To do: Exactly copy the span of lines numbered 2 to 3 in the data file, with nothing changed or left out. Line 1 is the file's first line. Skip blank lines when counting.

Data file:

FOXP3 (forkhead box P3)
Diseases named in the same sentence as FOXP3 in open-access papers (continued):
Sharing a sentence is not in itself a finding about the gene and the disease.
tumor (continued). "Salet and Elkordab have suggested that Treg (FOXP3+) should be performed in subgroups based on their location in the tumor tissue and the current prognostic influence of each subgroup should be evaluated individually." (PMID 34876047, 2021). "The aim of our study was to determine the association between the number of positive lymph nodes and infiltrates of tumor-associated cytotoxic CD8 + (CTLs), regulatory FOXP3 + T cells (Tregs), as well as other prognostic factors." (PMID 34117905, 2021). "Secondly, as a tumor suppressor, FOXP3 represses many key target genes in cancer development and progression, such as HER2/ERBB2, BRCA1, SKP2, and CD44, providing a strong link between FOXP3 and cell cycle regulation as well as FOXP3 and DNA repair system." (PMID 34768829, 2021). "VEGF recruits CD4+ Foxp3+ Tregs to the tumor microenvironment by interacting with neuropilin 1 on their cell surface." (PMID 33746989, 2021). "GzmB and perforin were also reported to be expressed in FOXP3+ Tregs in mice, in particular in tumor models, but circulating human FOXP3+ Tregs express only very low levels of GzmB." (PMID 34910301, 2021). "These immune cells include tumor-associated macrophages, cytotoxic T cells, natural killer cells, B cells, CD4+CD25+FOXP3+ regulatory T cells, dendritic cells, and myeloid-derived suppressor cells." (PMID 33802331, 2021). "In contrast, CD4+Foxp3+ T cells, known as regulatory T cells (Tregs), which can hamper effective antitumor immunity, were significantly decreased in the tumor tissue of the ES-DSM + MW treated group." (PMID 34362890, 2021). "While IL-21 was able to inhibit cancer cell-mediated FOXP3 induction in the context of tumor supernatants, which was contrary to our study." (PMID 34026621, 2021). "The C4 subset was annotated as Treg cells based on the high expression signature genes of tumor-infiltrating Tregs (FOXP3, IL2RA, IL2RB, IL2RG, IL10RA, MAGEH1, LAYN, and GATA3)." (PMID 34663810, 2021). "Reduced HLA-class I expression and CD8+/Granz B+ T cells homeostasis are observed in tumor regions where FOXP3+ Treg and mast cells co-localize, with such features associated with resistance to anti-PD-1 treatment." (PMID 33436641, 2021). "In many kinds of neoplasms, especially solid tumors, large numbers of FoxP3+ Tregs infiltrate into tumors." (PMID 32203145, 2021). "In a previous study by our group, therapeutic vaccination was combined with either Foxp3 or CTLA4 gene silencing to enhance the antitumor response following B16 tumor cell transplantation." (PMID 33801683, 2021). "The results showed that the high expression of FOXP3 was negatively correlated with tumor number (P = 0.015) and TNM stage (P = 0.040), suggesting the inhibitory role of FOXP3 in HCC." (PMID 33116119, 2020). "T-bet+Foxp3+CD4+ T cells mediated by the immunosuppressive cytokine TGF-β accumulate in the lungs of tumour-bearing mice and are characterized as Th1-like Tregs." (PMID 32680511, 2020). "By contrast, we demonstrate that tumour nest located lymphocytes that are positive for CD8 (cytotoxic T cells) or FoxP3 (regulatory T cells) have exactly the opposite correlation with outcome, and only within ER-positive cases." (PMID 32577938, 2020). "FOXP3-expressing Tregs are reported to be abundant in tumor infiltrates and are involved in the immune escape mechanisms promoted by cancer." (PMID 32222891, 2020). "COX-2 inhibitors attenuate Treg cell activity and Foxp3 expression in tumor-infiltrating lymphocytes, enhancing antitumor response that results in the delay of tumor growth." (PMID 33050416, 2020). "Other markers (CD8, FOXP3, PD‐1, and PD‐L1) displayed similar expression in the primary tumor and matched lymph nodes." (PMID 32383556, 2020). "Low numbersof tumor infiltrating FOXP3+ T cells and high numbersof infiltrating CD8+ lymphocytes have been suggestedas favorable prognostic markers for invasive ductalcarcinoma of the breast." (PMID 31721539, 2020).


Diseases named in the same sentence as FOXP3 in open-access papers (continued):
Sharing a sentence is not in itself a finding about the gene and the disease.